Joseph Biggs was identified by congressional investigators as a leading instigator of the violence on Jan. 6, and now he's asking a federal judge to move his trial to South Florida because his attorneys say potential jurors in Washington, D.C., might be more likely to have watched the public hearings on the insurrection, reported Politico.
“Apart from risk of prejudice that comes with Joseph Biggs’ name being mentioned four times in rapid succession up front on opening night of the House Select Committee’s hearings," wrote his attorney John Hull, "Biggs and his counsel respectfully submit that the above testimony alone by Officer Edwards in its totality is more than enough to justify a transfer of venue to Miami, Florida, as defendant [Enrique] Tarrio has urged."
Hull accused Capitol police officer Caroline Edwards, who identified Biggs and rioter Ryan Samsel as leading figures in the riot, of making up details in her public testimony, which the attorney described in the court filing as “canned, cagey and morally superior.”
“There were officers on the ground. They were bleeding. They were throwing up,” Edwards testified. ”I saw friends with blood all over their faces. I was slipping in people’s blood. I was catching people as they fell. It was carnage. It was chaos.”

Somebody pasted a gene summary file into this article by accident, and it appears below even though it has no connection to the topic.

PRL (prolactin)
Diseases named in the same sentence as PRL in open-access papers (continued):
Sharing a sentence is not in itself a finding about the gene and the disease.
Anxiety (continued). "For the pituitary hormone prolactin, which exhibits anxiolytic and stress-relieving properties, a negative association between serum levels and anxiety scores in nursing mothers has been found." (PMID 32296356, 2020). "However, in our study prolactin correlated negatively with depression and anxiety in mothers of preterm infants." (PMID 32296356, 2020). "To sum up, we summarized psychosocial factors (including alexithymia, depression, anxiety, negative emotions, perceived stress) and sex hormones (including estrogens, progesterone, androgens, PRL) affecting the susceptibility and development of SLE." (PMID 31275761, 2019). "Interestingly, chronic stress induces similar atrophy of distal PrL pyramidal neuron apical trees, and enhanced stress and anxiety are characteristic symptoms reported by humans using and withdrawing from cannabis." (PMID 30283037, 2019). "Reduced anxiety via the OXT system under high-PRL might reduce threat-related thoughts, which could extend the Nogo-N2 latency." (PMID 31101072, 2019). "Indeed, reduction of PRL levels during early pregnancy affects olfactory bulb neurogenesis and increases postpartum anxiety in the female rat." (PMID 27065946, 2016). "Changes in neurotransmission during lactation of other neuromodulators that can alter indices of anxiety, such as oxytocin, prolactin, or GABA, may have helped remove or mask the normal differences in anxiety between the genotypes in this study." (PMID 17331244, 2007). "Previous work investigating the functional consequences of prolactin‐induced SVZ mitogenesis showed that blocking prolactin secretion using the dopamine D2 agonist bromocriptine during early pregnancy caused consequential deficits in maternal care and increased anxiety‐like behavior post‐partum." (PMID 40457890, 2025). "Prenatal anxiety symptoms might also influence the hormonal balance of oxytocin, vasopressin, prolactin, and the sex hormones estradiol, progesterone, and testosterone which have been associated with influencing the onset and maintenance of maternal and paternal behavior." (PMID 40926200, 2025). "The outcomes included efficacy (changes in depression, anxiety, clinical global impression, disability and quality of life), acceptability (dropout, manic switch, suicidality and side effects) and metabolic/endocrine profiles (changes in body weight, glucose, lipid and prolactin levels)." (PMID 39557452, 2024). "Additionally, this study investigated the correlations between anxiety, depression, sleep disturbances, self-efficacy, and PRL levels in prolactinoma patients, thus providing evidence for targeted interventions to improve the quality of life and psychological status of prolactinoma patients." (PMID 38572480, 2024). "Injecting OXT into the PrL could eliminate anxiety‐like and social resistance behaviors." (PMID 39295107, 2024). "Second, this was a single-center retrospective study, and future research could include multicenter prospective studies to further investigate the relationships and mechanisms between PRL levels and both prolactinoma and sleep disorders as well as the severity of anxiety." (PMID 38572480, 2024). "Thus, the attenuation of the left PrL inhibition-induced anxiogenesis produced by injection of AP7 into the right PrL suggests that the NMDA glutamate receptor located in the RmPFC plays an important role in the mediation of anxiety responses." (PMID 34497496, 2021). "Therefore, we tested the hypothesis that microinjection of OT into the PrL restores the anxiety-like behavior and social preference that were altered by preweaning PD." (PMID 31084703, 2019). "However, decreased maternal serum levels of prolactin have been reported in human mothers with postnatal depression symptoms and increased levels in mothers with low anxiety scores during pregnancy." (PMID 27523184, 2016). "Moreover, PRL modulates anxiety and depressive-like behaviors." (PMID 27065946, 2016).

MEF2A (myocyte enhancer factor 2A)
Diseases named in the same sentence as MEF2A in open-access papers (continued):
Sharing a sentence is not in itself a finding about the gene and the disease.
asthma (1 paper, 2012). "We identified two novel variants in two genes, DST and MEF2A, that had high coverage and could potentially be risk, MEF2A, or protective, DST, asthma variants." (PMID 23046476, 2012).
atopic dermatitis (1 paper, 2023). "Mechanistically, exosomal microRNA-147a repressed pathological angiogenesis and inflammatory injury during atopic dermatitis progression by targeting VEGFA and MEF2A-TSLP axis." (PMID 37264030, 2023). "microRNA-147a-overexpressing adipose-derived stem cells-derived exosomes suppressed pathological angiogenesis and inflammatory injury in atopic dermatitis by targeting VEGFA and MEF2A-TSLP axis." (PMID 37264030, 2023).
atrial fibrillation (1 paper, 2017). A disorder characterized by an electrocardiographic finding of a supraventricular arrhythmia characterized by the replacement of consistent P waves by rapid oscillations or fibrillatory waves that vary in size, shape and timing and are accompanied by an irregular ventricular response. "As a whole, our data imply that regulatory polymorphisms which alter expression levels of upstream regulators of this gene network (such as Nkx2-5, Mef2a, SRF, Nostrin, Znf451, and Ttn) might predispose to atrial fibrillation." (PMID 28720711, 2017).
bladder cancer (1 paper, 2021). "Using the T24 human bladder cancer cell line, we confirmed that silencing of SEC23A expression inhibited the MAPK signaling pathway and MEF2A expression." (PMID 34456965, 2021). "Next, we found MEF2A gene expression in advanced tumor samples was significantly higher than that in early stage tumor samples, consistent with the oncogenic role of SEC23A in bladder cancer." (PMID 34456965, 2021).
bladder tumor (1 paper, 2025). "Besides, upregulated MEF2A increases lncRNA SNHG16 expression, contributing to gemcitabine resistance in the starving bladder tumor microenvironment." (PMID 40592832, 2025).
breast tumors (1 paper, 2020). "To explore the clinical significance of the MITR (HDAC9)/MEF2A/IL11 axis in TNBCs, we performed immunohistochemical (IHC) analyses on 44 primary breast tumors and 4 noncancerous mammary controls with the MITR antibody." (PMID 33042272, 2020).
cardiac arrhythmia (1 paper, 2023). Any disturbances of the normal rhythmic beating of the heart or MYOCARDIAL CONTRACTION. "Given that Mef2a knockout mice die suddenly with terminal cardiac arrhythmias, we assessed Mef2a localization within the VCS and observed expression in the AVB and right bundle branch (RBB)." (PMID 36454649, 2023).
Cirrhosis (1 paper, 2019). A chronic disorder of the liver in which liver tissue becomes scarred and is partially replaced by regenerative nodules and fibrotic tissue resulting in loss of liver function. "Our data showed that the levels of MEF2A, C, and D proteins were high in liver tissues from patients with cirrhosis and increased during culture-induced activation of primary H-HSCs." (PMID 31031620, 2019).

Edwards testified that she heard Biggs taunting police and Congress through a megaphone and said that he directed the mob of Donald Trump supporters to become violent.
"Joseph Biggs’ rhetoric turned to the Capitol police," she said. "He started asking us questions like, ‘You didn’t miss a paycheck during the pandemic?’ … I know when I’m being turned into a villain. That’s when I turned to my sergeant and I stated the understatement of the century. I said, ‘Sarge, I think we’re going to need a few more people down here.’”
Biggs has been charged with seditious conspiracy along with Proud Boys leader Enrique Tarrio and fellow members Ethan Nordean, Zach Rehl and Dominic Pezzola after prosecutors said they played leading roles in organizing the attack on the U.S. Capitol.
The Proud Boys leaders are scheduled to stand trial Aug. 8.
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